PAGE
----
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Apple Confirms It is Using Google’s Cloud for iCloud

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Apple has confirmed that it has been using Google’s cloud platform to store the data for its iCloud services.
The company had made the confession in the new edition of the iOS Security Guide released in January but was spotted recently by CNBC.
The reports that Apple has been relying on Google’s public cloud first emerged two years back but they were not confirmed by the company at that time.
In its latest version of its iOS Security Guide, Apple says:
“The encrypted chunks of the file are stored, without any user-identifying information, using third-party storage services, such as [Amazon] S3 and Google Cloud Platform.”
The publication, however, doesn’t clarify that from how long the company has been using in Google’s cloud.
The previous versions of the document, Apple had admitted that it has been using Microsoft Azure, another cloud platform that is not mentioned at all in the latest edition.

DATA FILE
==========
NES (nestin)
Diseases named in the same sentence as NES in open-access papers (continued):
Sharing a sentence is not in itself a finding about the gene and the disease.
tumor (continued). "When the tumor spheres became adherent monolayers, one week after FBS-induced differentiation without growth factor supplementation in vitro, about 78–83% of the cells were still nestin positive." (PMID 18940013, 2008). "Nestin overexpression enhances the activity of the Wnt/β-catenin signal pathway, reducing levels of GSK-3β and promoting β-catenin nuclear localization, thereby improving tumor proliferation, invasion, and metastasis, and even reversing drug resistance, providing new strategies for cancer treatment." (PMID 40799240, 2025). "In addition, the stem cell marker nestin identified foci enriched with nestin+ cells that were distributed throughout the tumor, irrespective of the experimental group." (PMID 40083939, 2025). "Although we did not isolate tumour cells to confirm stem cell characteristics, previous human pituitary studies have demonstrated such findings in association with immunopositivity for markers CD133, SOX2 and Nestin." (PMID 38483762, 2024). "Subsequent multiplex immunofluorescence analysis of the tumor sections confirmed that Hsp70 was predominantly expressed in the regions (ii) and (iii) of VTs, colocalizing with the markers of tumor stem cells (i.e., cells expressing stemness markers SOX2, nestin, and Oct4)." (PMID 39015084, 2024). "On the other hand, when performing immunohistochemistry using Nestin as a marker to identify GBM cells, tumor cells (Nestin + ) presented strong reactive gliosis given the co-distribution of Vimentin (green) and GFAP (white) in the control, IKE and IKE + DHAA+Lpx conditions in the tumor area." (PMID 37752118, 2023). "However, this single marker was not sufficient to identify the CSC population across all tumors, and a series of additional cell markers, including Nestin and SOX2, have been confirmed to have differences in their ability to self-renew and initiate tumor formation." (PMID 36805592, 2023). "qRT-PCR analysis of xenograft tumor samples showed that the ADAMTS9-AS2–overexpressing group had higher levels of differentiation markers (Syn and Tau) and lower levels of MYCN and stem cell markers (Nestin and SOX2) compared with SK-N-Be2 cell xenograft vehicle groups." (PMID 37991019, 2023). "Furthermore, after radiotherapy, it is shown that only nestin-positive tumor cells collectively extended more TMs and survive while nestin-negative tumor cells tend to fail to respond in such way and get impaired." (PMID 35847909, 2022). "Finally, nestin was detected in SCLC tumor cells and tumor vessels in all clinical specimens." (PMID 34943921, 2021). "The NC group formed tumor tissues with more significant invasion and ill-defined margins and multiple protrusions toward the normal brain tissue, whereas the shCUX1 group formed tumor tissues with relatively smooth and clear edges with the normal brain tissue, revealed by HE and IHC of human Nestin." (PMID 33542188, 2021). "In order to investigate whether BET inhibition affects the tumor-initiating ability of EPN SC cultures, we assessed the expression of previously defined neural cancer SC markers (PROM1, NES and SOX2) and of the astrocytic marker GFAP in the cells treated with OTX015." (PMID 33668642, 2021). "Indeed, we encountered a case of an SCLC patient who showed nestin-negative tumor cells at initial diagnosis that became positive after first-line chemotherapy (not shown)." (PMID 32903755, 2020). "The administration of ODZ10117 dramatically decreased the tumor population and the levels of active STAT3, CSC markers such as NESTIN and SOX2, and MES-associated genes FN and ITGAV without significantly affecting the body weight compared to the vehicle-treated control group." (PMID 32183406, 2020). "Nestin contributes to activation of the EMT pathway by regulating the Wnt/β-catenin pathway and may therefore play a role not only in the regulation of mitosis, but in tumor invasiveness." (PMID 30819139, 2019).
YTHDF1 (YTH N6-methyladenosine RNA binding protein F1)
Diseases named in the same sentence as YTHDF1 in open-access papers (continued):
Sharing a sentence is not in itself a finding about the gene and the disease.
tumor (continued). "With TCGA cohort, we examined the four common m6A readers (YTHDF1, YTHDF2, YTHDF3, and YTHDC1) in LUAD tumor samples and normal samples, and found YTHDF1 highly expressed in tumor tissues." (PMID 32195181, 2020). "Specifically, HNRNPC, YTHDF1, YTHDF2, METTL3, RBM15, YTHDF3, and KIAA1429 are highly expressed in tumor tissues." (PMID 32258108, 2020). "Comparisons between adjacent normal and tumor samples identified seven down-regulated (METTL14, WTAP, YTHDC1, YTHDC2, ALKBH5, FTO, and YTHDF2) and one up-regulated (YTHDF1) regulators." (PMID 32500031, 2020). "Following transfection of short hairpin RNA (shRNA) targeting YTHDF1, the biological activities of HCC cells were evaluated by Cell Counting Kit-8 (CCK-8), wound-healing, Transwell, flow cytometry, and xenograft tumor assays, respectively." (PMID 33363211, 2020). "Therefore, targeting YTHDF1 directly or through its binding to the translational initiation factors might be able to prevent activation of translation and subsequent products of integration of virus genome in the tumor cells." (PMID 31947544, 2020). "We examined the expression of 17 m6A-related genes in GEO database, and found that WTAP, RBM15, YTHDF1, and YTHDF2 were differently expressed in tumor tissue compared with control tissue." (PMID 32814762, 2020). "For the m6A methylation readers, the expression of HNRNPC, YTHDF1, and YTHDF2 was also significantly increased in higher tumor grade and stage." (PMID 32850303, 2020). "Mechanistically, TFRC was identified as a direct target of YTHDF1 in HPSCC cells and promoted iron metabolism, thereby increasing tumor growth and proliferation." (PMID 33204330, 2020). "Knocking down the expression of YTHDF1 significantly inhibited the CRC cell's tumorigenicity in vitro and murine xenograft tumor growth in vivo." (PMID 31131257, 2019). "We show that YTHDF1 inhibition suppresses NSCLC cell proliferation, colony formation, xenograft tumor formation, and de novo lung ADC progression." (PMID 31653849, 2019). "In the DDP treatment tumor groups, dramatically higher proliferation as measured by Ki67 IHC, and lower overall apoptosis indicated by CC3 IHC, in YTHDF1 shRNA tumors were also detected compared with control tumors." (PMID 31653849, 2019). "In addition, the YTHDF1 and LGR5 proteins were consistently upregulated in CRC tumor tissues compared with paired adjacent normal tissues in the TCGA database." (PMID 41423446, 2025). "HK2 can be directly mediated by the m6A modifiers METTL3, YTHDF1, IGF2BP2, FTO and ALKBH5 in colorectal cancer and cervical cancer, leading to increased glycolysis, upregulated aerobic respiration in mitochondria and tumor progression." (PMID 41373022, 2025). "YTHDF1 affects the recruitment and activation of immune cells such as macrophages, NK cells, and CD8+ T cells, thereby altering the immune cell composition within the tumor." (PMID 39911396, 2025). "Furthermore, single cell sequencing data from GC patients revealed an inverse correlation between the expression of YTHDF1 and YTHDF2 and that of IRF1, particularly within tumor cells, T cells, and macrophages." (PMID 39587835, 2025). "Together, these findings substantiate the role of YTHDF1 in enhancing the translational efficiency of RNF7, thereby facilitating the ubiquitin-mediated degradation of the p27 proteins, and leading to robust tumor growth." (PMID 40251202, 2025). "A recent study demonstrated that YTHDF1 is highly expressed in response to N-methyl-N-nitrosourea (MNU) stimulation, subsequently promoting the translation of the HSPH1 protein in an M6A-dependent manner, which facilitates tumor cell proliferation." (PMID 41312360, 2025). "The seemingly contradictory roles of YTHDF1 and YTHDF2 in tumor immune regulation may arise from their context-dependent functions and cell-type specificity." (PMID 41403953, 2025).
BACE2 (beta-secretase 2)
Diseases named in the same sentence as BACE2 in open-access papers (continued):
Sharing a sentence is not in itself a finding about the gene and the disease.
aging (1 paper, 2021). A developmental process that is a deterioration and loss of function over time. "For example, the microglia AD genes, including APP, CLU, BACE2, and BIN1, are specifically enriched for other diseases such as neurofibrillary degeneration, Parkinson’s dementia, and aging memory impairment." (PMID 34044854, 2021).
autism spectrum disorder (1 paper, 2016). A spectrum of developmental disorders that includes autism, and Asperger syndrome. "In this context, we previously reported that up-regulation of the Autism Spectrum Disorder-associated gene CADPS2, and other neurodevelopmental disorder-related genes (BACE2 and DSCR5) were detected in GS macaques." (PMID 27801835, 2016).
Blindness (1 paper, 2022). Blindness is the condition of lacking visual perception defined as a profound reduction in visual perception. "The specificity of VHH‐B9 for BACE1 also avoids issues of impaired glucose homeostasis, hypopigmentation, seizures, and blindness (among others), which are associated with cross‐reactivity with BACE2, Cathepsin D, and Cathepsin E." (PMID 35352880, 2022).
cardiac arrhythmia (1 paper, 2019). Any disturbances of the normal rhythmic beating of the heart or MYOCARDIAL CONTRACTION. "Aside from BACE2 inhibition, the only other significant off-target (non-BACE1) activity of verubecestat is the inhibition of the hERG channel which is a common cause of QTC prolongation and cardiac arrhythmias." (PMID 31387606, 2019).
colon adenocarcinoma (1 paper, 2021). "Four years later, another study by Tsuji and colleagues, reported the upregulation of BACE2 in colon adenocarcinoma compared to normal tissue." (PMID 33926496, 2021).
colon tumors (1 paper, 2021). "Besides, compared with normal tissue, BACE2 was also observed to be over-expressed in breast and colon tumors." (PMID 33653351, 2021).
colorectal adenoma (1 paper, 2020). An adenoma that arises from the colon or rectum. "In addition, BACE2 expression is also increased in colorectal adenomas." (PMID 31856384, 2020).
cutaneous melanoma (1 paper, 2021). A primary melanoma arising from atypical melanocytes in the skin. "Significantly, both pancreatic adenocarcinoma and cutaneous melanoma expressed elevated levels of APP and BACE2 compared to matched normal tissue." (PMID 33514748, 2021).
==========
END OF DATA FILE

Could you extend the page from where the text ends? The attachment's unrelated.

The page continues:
Apple confirms it uses Google’s cloud for iCloud from CNBC.

 

The reports that Apple has been relying on Google’s public cloud first emerged in 2016 but they were not confirmed by the company

It remains to be seen that whether Apple is using Google’s Cloud Platform considering it as an efficient and cost-effective storage solution for the photos and other files or due to its more advanced cloud features.

Since the files including contacts, documents, photos and calendar etc are broken into chunks and encrypted with AES-128 and SHA-256 keys when stored within iCloud, there shouldn’t be any security concern about its storage on Google’s corporate-level cloud platform.

Google’s Cloud Platform has become an integral part of company’s revenue over the last few years, having reported a profit of $4 billion in 2017.

Spotify, PayPal, and Snap are some of the major customers of the cloud platform.

The reports surfaced in 2016 also claimed that Apple had signed a deal to power part of iCloud with Google Cloud Platform. The company had reportedly spent $400 million to $600 million on the deal.

Apple’s reliance on third-party cloud looks to be temporary as the company has been working to establish its new data centers across the country, including United States, Ireland and Demark.

Last summer, after China’s cyber security and data protection laws witnessed some major changes had Apple opened a secondary data center in the country which is being operated by a local firm.

Since then, the Apple has begun the process of shifting iCloud data of the Chinese customers to the servers located within China.